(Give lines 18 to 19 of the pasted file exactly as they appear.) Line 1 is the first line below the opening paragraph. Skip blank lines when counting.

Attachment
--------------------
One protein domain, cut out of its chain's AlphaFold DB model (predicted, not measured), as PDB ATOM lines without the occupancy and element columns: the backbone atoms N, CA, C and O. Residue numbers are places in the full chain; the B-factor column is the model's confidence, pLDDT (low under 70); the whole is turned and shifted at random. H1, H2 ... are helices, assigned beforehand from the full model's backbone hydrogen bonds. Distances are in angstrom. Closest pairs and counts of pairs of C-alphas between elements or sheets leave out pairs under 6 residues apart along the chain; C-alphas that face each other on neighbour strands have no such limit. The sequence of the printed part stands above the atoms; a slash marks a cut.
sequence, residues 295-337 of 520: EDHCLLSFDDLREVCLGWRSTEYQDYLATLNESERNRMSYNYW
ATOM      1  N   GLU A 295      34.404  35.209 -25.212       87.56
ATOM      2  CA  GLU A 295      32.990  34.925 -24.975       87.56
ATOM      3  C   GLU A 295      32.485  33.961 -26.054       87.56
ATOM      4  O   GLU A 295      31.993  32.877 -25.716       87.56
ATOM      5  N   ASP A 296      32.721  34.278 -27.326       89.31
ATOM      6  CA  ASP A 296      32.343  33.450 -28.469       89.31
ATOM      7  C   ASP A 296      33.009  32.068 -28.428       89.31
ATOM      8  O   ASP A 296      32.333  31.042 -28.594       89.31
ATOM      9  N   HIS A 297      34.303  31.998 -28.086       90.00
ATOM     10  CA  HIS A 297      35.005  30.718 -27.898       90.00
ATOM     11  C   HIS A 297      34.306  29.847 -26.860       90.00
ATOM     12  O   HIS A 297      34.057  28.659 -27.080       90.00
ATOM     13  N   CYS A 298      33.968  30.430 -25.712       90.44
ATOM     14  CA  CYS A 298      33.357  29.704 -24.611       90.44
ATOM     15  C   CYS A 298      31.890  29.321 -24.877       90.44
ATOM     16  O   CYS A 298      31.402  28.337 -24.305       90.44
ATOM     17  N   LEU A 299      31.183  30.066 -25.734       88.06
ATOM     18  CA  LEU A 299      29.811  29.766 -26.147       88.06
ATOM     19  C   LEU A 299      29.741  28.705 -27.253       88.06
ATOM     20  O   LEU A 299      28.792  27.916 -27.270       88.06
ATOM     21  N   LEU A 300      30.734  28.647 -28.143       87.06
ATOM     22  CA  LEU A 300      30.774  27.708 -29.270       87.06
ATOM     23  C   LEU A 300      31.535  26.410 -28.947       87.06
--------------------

ATOM     17  N   LEU A 299      31.183  30.066 -25.734       88.06
ATOM     18  CA  LEU A 299      29.811  29.766 -26.147       88.06